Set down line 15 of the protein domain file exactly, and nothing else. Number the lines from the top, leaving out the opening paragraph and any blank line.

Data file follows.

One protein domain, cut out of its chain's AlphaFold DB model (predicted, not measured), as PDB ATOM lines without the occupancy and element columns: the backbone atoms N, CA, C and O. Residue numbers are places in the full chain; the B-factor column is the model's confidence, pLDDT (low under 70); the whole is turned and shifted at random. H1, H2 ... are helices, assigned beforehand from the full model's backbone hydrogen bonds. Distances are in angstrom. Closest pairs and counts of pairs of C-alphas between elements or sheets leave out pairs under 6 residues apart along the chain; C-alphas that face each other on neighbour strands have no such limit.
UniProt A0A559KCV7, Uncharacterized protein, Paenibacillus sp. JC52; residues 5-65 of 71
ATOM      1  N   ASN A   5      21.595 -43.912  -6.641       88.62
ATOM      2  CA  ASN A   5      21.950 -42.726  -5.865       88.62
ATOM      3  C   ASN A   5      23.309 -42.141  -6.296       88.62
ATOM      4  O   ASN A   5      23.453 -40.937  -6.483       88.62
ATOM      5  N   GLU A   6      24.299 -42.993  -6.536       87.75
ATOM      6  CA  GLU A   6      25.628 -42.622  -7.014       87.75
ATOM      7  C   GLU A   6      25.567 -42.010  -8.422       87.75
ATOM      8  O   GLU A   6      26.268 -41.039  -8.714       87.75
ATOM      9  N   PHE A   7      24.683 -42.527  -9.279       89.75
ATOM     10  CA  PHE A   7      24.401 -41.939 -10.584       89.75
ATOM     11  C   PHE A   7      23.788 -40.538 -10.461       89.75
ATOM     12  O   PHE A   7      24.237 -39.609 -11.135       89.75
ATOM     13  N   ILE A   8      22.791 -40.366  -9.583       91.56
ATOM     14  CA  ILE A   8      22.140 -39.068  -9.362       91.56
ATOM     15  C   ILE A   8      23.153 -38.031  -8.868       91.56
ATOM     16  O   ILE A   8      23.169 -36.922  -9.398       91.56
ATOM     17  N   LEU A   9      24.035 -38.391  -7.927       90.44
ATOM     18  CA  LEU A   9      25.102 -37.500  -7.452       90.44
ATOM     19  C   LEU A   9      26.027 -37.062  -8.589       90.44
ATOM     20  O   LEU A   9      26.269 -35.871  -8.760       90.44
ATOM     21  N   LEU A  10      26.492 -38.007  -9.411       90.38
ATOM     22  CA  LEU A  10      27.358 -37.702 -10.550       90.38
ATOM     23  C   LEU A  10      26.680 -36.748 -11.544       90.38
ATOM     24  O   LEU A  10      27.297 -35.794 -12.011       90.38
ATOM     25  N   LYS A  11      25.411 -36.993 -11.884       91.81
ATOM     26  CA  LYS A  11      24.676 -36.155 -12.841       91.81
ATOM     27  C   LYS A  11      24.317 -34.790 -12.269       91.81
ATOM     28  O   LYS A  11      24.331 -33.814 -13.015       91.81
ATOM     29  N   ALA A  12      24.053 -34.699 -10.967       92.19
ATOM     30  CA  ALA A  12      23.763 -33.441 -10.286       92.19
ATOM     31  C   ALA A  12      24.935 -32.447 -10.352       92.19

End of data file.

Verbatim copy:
ATOM     14  CA  ILE A   8      22.140 -39.068  -9.362       91.56